5. 5. According to the US Bureau of Labour Statistics, the unemployment rate increased to 6.7% in February 2013: up 0.1% from January, but down 1% year-on-year. IHS Global Insight expects unemployment to decrease to 6.4% in 2014 from 7.4% in 2013. However, much of this decrease is the result of people leaving the labour market rather than a growth in the number of jobs. The percentage of the potential work force actually employed has decreased: from 66% before the start of the credit crisis to its current 63%. The labour market therefore remains a potential weakness in the recovery of consumer confidence and spending. Source: IHS Global Insight The US consumer price index decreased to 1.5% in 2013 from 2.1% in 2012. In 2014 consumer prices are forecast to increase modestly, by 1.7%. Source: IHS Global Insight Despite the continued fragility of the labour market rebound, consumer spending is currently forecast to increase 2.6% in 2014 and 2.9% in 2015 (see chart overleaf). The growth is expected to be supported by increased home prices, a buoyant stock market and relatively low consumer price inflation. Retail sales are expected to increase 1.1% in 2014 and 2.4% next year. Atradius 5 (Annual percentage change) Consumer price inflation The US consumer price index decreased to 1.5% in 2013 from 2.1% in 2012. In 2014 consumer prices are forecast to increase modestly, by 1.7%. Source: IHS Global Insight Despite the continued fragility of the labour market rebound, consumer spending is currently forecast to increase 2.6% in 2014 and 2.9% in 2015 (see chart below). The growth is expected to be supported by increased home prices, a buoyant stock market and relatively low consumer price inflation. Retail sales are expected to increase 1.1% in 2014 and 2.5% next year. Bitte Graphik einfügen Personal consumption (% change on previous year) Source: Consensus Forecasts (Survey date 11 March 2013) (Percentage points) Unemployment and participation The US consumer price index decreased to 1.5% in 2013 from 2.1% in 2012. In 2014 consumer prices are forecast to increase modestly, by 1.7%. Source: IHS Global Insight Despite the continued fragility of the labour market rebound, consumer spending is currently forecast to increase 2.6% in 2014 and 2.9% in 2015 (see chart below). The growth is expected to be supported by increased home prices, a buoyant stock market and relatively low consumer price inflation. Retail sales are expected to increase 1.1% in 2014 and 2.5% next year.
  6. 6. Source: Consensus Forecasts (Survey date 11 March 2013) Industrial production growth expected to improve After falling 11.4% in 2009, US industrial production rebounded in 2010-2013. Though the growth rate slowed to 2.6% last year, industrial production growth is forecast to rise 3.3% in 2014 and 3.7% and 2015. Source: Consensus Forecasts (Survey date 11 March 2013) Business confidence in the manufacturing industry increased in 2013, but fell again in early 2014. Source: IHS Global Insight Atradius 6 Industrial production growth expected to improve After falling 11.4% in 2009, US industrial production rebounded in 2010-2013. Though the growth rate slowed to 2.6% last year, industrial production growth is forecast to rise 3.3% in 2014 and 3.7% and 2015. Bitte Graphik einfügen Industrial production (% change on previous year) Source: Consensus Forecasts (Survey date 11 March 2013) Business confidence in the manufacturing industry increased in 2013, but fell again in early 2014. Source: IHS Global Insight Business investment set to improve (% change on previous year) Personal consumption 5 4 3 2 1 0 2011 2012 2013 2014* 2015* 2.5 2.2 2.6 3.0 2.9 (% change on previous year) Industrial production 5 4 3 2 1 0 2011 2012 2013 2014* 2015* 3.6 3.3 2.6 3.7 3.4 (Manufacturing industry index, non-additive or stock figures) Business confidence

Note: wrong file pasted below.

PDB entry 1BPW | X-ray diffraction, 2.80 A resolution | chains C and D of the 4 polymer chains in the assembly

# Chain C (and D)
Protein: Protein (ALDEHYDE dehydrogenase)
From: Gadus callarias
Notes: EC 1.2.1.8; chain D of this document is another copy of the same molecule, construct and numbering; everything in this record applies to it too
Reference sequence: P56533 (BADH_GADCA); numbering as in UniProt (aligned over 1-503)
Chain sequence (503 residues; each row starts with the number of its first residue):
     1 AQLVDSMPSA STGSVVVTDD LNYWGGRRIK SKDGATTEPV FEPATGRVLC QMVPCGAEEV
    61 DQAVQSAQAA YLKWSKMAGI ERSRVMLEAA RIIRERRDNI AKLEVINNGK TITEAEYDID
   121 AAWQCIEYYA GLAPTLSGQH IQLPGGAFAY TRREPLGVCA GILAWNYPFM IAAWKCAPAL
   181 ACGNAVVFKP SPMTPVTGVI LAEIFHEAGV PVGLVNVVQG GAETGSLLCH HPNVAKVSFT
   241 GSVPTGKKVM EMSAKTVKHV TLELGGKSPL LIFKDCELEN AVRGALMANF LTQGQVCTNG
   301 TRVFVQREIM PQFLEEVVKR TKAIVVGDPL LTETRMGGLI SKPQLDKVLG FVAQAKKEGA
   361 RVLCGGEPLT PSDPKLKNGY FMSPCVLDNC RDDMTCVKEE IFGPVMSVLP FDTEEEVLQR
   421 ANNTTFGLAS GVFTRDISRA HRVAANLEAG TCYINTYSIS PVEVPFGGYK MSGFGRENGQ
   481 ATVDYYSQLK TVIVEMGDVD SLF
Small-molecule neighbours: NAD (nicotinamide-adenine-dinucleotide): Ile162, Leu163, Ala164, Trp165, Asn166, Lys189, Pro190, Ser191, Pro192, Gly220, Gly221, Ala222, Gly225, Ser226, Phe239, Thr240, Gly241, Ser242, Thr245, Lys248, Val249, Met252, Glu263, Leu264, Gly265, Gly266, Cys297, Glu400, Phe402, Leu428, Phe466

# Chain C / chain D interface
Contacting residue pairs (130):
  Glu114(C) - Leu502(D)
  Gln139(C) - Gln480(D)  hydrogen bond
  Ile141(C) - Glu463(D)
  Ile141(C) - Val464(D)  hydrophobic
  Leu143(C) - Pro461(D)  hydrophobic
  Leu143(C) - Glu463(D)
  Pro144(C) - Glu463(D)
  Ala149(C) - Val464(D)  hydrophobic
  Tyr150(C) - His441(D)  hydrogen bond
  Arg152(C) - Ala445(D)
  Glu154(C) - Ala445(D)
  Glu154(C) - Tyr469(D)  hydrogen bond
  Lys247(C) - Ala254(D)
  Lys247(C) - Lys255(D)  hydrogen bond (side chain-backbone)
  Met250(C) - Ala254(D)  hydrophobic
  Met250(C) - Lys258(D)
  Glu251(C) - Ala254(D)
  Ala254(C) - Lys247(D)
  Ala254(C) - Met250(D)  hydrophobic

7. 7. Business investment set to improve Business investment growth slowed in 2013 but is set to improve in 2014 and 2015 (see chart below). Source: Consensus Economics (Survey date 11 March 2013) Stronger export growth in 2014 and 2015 According to IHS Global Insight, US exports increased 2.7% in 2013, and will accelerate to 5.5% in 2014 and 6.2% in 2015. The US current account deficit, which was 2.3% of GDP in 2013, is forecast to decrease to 1.7% of GDP in 2014. The improvement of the current account is largely the result of the energy revolution in the US, as large-scale exploitation of shale oil and gas greatly reduces the need for energy imports. Source: Bureau of Economic Analysis; IHS Global Insight Atradius 7 (% change on previous year) Business investment 10 8 6 4 2 0 7.3 5.5 2.8 5.7 2011 2012 2013 2014* 2015* 7.6 (Annual percentage change) Growth in trade volumes: real imports and exports Stronger export growth in 2014 and 2015 According to IHS Global Insight, US exports increased 2.7% in 2013, and will accelerate to 5.5% 2014 and 6.2% in 2015. The US current account deficit, which was 2.3% of GDP in 2013, is fore to decrease to 1.7% of GDP in 2014. Source: Bureau of Economic Analysis; IHS Global Insight Despite short-term solutions, the public deficit reduction remains an issue As a result of the 2008 financial crisis, both government debt and the budget deficit increased sha in 2009-2011 (see chart below).